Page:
Daily iron supplementation is safe for pregnant women in malaria-endemic regions
A new study finds that daily iron supplements do not increase risk of malaria infection for pregnant women, as some public health experts fear
A recent study in JAMA has found that daily iron supplementation does not increase the risk of malaria for pregnant women in sub-Saharan Africa, buffering concerns from public health experts that it might. The authors further found that babies born to women who took iron supplements everyday were, on average, a third of a pound heavier than those born to women who took placebos (3202 g vs 3053 g, crude difference 150 g, 95%CI, 56 to 244; P = .002).
That’s a striking increase that’s never been shown before, according to Hans Verhoef, a researcher at Wageningen University in the Netherlands, and one of the study’s authors.
“It is among the largest effects ever measured for any nutritional intervention in these settings,” he said. “It is larger than the effect of malaria.” Furthermore, Verhoef noted, the effect was even greater for women who were iron-deficient at the beginning of the study — for those women, average birth weight increased by about half a pound.
Given their findings, Verhoef and his colleagues believe that clinics in malaria-endemic regions need to place greater priority on distributing iron supplements to pregnant women in conjunction with antimalarial drugs. “All countries have policies that pregnant women should receive daily iron supplementation,” he said. “But in practice, compliance is very low.”
In their study, the researchers, led by scientists from the Netherlands and Kenya, recruited 470 pregnant women from Kenyan villages, ranging from 15 to 45 years old and typically at the start of their second trimester. They sent all of the women to local health facilities to receive antimalarial drugs at the start of the study, then gave half of the women 5.7 milligrams of iron each day, and the other half a daily placebo. Screening blood samples collected from each woman after delivery, the researchers found no difference in rates of malaria infection between participants given iron supplements and those given a placebo (50.9%vs 52.1%, crude difference −1.2%, 95%CI, −11.8%to 9.5%; P = .83).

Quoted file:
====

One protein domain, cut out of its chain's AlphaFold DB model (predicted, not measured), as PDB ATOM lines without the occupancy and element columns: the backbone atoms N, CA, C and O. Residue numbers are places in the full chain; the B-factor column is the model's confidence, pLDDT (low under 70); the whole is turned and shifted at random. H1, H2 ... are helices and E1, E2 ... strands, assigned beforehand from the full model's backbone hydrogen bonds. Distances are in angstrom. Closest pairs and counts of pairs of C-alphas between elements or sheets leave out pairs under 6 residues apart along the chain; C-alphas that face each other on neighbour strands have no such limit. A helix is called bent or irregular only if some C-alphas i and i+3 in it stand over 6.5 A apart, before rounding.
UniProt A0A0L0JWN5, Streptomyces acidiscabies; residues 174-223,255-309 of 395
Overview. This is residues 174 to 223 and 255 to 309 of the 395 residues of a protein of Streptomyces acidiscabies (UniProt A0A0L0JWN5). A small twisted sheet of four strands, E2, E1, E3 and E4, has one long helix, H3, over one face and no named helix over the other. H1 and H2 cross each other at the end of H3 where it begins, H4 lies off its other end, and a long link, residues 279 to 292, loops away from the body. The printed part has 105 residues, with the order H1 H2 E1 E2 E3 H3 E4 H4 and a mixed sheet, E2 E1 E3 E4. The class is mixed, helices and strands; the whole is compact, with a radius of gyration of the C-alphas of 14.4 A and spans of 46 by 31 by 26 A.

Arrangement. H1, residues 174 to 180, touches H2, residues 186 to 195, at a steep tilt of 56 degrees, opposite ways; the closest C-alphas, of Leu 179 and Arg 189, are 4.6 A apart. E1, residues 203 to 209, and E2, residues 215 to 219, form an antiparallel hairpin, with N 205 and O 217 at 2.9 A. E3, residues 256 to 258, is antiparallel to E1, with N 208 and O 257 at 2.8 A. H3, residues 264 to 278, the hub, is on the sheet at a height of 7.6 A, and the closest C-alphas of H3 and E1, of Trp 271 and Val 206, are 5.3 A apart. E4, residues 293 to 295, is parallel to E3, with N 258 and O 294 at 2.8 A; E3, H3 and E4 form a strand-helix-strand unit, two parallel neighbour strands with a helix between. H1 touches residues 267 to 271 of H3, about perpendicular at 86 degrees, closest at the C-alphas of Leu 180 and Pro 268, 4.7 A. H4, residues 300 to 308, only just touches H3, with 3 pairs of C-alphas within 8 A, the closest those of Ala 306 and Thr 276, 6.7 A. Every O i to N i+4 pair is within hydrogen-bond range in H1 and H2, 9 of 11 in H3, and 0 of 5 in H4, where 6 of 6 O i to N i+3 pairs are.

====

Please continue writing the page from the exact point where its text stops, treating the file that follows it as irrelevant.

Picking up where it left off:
The study addresses concerns stemming from a 2006 landmark study that showed that giving iron to preschool-aged children could increase their risk of malaria infection — prompting public health experts to question whether pregnant women share the same risk.
“This study not only demonstrated the safety of giving iron,” said Parul Christian, a professor of global health and nutrition at Johns Hopkins University, who co-wrote an editorial accompanying Verhoef’s study, “but also that when you do that you actually achieve notable benefits.”
However, one concern that Christian had with the study was its relatively small size, which left the occurrence of hospitalizations and deaths among nine women who received iron and 12 women who received placebo unaddressed. “The study was unable to demonstrate that those adverse events were not higher in the iron group,” said Christian.
Nevertheless, Christian agrees that the new study strongly suggests that the antenatal care system in Africa needs reform. “It needs to be boosted in many countries,” she said.
At the start of their study, said Verhoef, there was no iron available at any nearby clinics. The problem, he believes, is that many health workers don’t perceive iron deficiency to be such a big problem.
“In the face of HIV, hemoglobin disorders and all that, I think health workers sometimes think, ‘oh, a little bit of anemia, who cares,’” said Verhoef. “Our hope is that coverage will increase with the results of our study — that countries, governments, and health workers will really make an effort to get iron to these women.”